Michigan Payment Bonds

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Surety Bond Professionals is a family owned and operated bonding agency with over 75 years of experience. With access to a broad range of surety markets, our expert agents are ready to assist with all of your payment bond needs.  

What Are Michigan Payment Bonds?  

Michigan payment bonds serve the important purpose of protecting construction project owners against the financial fallout from a contractor’s failure to pay subcontractors and/or suppliers. They specifically prevent mechanic’s liens against the property of the project owner (the bond’s “obligee”) by providing another way for unpaid subcontractors and suppliers to obtain payment for the labor or materials they have provided. The contractor (the “principal”) is legally obligated to pay valid claims against a payment bond.  

Who Needs Them?  

Michigan’s “Little Miller Act” is the state’s version of the federal Miller Act and is codified in the sections of the Michigan Compiled Laws that govern public construction contracts. The Little Miller Act requires payment bonds for state-funded contracts exceeding $50,000. Each payment bond must be in an amount equal to the full contract value, ensuring protection for labor and material suppliers.  

The Little Miller Act does not govern private construction contracts. Nevertheless, many private project owners choose to require them from their contractors to prevent mechanic’s liens against their properties.  

How Do Michigan Payment Bonds Work?  

The third party to a Michigan payment bond, in addition to the obligee and the principal, is the bond’s guarantor (called the “surety”). Although the legal obligation to pay valid claims belongs exclusively to the principal, the surety guarantees payment by agreeing to extend credit to the principal for that purpose. The surety determines the validity of claims received.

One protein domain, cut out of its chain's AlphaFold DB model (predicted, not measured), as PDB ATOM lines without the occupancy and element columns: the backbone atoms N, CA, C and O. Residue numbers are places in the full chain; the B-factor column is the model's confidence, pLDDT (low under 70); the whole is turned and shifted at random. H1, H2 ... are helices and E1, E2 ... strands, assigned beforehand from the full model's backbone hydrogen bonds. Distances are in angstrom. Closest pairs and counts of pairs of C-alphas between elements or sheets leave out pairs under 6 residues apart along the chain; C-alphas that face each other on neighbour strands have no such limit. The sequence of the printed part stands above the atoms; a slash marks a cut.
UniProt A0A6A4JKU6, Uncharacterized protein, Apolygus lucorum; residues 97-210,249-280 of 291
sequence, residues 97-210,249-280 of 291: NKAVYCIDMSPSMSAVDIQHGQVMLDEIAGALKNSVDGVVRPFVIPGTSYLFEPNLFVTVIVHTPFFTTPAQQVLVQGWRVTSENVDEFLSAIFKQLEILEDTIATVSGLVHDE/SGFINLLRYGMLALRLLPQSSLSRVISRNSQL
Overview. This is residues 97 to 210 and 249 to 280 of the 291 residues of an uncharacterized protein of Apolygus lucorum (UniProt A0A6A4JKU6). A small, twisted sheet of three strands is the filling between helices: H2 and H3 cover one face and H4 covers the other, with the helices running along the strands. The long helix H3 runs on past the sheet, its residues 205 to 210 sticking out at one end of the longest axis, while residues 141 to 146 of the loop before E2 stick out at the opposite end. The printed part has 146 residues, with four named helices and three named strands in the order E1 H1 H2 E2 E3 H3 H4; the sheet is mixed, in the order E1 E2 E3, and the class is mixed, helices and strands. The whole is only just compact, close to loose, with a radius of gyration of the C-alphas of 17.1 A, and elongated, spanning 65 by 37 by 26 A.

The surety will initially pay a valid claim as an extension of credit to the principal. The principal must repay the resulting debt according to the surety’s credit terms. It’s common for those credit terms to give the principal some time to repay the surety in installments over time. Failing to repay the surety can lead to legal debt collection proceedings against the principal.  

How Much Do They Cost?  

Two factors go into the calculation of the premium for a Michigan payment bond: the bond amount and the premium rate. The bond amount is based on the contract value, while the surety establishes the premium rate through an assessment of the credit risk involved. (Credit risk is the risk of a borrower not repaying a lender.) Credit risk is measured by the principal’s personal credit score.  

A high credit score is considered strong evidence of a low risk to the surety, resulting in a low premium rate. Conversely, a low credit score is a reliable sign of greater credit risk, which must be offset by a higher premium rate.  

A well-qualified principal typically will be assigned a premium rate in the range of .5% to 3%.  

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